Think, Pair and Share: A Reflection on Passing the Time

A few weeks ago, I came across a post by Shannon Sidaway on TheTeachingTomTom entitled Encouraging student engagement – Think, Pair, Share. In it, she describes something all too familiar:

An awkward silence fills the room and student heads hang low in an attempt to avoid eye contact with me at all costs. I have put myself in quite the predicament once again and as a result, I am left “hanging”. It is my Wednesday afternoon tutorial class and I am trying to do all the right things. You see, this is my first semester as an accounting academic and part of what I have learnt so far is that it is important to gauge the class’ understanding of important concepts and that one should encourage an interactive learning environment. So this is why I asked the class “can anybody tell me the basic accounting equation?” and this is why an awkward silence has filled the room and this is why student heads are hanging low in an attempt to avoid eye contact with me at all costs.

The post goes onto explain Think, Pair, Share, which Sidaway has found very effective in encouraging quieter students to engage in peer discussion.

Think – Students are first given a problem or a series of questions and are asked to attempt the task on their own.

Pair – Students are then asked to pair up with the person next to them to compare and discuss their answers.

Share – We discuss the task as a class and each pair is required to contribute something to the discussion.

Her description of the process, however, was not what caught my eye. TPS is a common teaching method in history, one that I experienced as a student and one that continue to use in my own seminars. What was surprising was Sidaway’s success. She noted that her students were more likely to respond to questions and discussions were more interactive. This has not been my experience, either as a student or as a teacher.

As a student, a know-it-all student I’ll admit, I usually found TPS sessions to be a case of

  • the domineering student (usually me) formulating an answer
  • the same student expressing it to their partner or small group, eliciting either approval or passively listening (though sometimes showing clear signs of annoyance)
  • the same student relaying that same opinion to the larger group once again, taking turns but not engaging with the other domineering students (or the tutor).

There was no transformation or qualification of the original think ideas and no meaningful sharing or collaboration–and this pattern has continued in my own teaching.

At first, you may think that, even if it fails, a failed TPS session is no worse than the original situation of a few students dominating a large group discussion. You would be wrong. It is three times worse because it takes three times as long with equal results. Under the guise of engagement and interaction, you and your students are wasting contact hours rather than utilising them to their full potential.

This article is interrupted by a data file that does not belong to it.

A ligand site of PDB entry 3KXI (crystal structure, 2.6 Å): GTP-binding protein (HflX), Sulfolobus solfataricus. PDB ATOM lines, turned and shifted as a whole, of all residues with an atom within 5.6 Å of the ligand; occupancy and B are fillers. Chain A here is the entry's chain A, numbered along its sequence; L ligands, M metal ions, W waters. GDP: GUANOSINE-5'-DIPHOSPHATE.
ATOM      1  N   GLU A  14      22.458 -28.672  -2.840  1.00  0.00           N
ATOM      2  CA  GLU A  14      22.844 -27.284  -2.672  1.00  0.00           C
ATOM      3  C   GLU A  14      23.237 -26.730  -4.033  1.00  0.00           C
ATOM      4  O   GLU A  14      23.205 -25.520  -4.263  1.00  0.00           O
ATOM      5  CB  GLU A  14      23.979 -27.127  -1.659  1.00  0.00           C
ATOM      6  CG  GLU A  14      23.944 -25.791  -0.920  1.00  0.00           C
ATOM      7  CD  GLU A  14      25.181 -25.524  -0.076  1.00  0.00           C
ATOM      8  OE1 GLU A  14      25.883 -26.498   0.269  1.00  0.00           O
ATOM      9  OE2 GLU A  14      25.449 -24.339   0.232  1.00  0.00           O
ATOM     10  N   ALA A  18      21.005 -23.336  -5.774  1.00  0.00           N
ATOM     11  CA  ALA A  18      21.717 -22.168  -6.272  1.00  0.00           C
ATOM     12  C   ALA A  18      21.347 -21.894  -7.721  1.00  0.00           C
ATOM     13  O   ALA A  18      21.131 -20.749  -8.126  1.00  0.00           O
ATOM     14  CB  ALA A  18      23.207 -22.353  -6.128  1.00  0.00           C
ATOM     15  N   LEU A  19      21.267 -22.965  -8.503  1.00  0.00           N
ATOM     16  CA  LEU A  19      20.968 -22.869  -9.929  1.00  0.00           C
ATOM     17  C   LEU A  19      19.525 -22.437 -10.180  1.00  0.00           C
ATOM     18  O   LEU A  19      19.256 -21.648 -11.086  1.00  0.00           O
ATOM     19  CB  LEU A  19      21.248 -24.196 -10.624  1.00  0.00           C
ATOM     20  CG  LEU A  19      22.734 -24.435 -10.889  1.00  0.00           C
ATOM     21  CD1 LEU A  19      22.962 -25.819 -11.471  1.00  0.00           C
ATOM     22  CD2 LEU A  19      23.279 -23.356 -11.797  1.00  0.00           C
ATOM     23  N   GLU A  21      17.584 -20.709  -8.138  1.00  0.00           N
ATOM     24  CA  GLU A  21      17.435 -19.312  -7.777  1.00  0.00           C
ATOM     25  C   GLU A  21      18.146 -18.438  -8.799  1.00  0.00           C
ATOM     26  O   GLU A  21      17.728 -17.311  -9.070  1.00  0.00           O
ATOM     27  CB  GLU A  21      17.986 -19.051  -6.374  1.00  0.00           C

In order to counteract these difficulties, I have tried variants of TPS, such as snow-ball discussions. Every time the group grows (singles to pairs to fours), I ask a more complicated question or set a more complicated problem, something that requires the students move beyond their original conclusions and actively formulate new ones. Other times, rather than increase the size of the groups, I merely have the students exchange partners–with the caveat that they must be able to relay what their former partner said alongside their own opinion. Both of these methods have had some success; they both move the conversation forward rather tempt students into repetition, and the latter relieves some of the pressure associated with speaking before large groups.

Yet, overall, I am left wary of TPS as an effective teaching methodology for the standard fifty-minute history seminar. The temptation to engage in shallow or repetitive discussions is too great and the rewards for meaningful exchange are too implicit. Much like online discussion boards, these mini-conversations are viewed by students, not as an opportunity to practice rhetorical finesse or refine arguments, but merely as something they must do with no tangible reward.

On the other hand, if these discussions had more explicit and tangible rewards, such as the development of an impenetrable argument for an assessed debate the following week, perhaps they would be seen as more than merely passing the time.

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